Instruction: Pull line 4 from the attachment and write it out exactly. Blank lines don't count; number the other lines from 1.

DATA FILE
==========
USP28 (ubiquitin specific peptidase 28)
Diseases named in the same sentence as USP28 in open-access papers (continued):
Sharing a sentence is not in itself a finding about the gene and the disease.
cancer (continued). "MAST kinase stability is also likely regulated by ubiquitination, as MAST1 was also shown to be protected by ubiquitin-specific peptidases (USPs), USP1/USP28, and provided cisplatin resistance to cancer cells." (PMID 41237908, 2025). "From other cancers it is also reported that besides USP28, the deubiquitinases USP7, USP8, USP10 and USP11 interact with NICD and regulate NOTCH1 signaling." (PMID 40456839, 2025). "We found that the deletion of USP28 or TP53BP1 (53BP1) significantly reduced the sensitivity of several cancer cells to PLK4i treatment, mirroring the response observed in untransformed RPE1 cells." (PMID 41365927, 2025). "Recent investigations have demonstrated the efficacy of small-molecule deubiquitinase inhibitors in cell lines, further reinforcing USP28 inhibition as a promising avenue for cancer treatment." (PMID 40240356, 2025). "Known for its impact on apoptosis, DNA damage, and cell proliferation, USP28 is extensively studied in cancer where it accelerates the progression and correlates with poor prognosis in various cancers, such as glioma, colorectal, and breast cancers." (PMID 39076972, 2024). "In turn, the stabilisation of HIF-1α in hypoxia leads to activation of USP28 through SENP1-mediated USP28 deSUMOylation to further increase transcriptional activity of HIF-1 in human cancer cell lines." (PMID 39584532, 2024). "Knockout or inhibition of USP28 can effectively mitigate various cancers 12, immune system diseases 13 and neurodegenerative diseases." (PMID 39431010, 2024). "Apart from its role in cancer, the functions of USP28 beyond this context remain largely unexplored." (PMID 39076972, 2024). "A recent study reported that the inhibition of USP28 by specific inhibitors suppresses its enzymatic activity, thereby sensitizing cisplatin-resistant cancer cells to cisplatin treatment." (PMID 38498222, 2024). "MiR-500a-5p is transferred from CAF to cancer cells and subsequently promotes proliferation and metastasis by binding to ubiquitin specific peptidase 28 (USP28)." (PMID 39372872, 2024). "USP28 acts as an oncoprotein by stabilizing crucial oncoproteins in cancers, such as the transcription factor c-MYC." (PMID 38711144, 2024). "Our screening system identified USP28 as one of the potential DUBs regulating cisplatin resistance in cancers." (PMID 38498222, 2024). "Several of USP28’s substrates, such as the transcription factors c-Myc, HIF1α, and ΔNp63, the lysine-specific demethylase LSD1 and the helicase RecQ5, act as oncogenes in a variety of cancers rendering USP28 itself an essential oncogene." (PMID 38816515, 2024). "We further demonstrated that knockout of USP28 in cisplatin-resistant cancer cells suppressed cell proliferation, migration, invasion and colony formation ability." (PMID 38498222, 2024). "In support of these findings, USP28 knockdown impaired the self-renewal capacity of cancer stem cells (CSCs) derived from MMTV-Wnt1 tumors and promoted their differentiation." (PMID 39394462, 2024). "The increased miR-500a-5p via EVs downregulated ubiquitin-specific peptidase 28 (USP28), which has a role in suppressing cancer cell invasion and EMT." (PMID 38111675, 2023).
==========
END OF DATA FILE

cancer (continued). "MAST kinase stability is also likely regulated by ubiquitination, as MAST1 was also shown to be protected by ubiquitin-specific peptidases (USPs), USP1/USP28, and provided cisplatin resistance to cancer cells." (PMID 41237908, 2025). "From other cancers it is also reported that besides USP28, the deubiquitinases USP7, USP8, USP10 and USP11 interact with NICD and regulate NOTCH1 signaling." (PMID 40456839, 2025). "We found that the deletion of USP28 or TP53BP1 (53BP1) significantly reduced the sensitivity of several cancer cells to PLK4i treatment, mirroring the response observed in untransformed RPE1 cells." (PMID 41365927, 2025). "Recent investigations have demonstrated the efficacy of small-molecule deubiquitinase inhibitors in cell lines, further reinforcing USP28 inhibition as a promising avenue for cancer treatment." (PMID 40240356, 2025). "Known for its impact on apoptosis, DNA damage, and cell proliferation, USP28 is extensively studied in cancer where it accelerates the progression and correlates with poor prognosis in various cancers, such as glioma, colorectal, and breast cancers." (PMID 39076972, 2024). "In turn, the stabilisation of HIF-1α in hypoxia leads to activation of USP28 through SENP1-mediated USP28 deSUMOylation to further increase transcriptional activity of HIF-1 in human cancer cell lines." (PMID 39584532, 2024). "Knockout or inhibition of USP28 can effectively mitigate various cancers 12, immune system diseases 13 and neurodegenerative diseases." (PMID 39431010, 2024). "Apart from its role in cancer, the functions of USP28 beyond this context remain largely unexplored." (PMID 39076972, 2024). "A recent study reported that the inhibition of USP28 by specific inhibitors suppresses its enzymatic activity, thereby sensitizing cisplatin-resistant cancer cells to cisplatin treatment." (PMID 38498222, 2024). "MiR-500a-5p is transferred from CAF to cancer cells and subsequently promotes proliferation and metastasis by binding to ubiquitin specific peptidase 28 (USP28)." (PMID 39372872, 2024). "USP28 acts as an oncoprotein by stabilizing crucial oncoproteins in cancers, such as the transcription factor c-MYC." (PMID 38711144, 2024). "Our screening system identified USP28 as one of the potential DUBs regulating cisplatin resistance in cancers." (PMID 38498222, 2024). "Several of USP28’s substrates, such as the transcription factors c-Myc, HIF1α, and ΔNp63, the lysine-specific demethylase LSD1 and the helicase RecQ5, act as oncogenes in a variety of cancers rendering USP28 itself an essential oncogene." (PMID 38816515, 2024). "We further demonstrated that knockout of USP28 in cisplatin-resistant cancer cells suppressed cell proliferation, migration, invasion and colony formation ability." (PMID 38498222, 2024). "In support of these findings, USP28 knockdown impaired the self-renewal capacity of cancer stem cells (CSCs) derived from MMTV-Wnt1 tumors and promoted their differentiation." (PMID 39394462, 2024). "The increased miR-500a-5p via EVs downregulated ubiquitin-specific peptidase 28 (USP28), which has a role in suppressing cancer cell invasion and EMT." (PMID 38111675, 2023).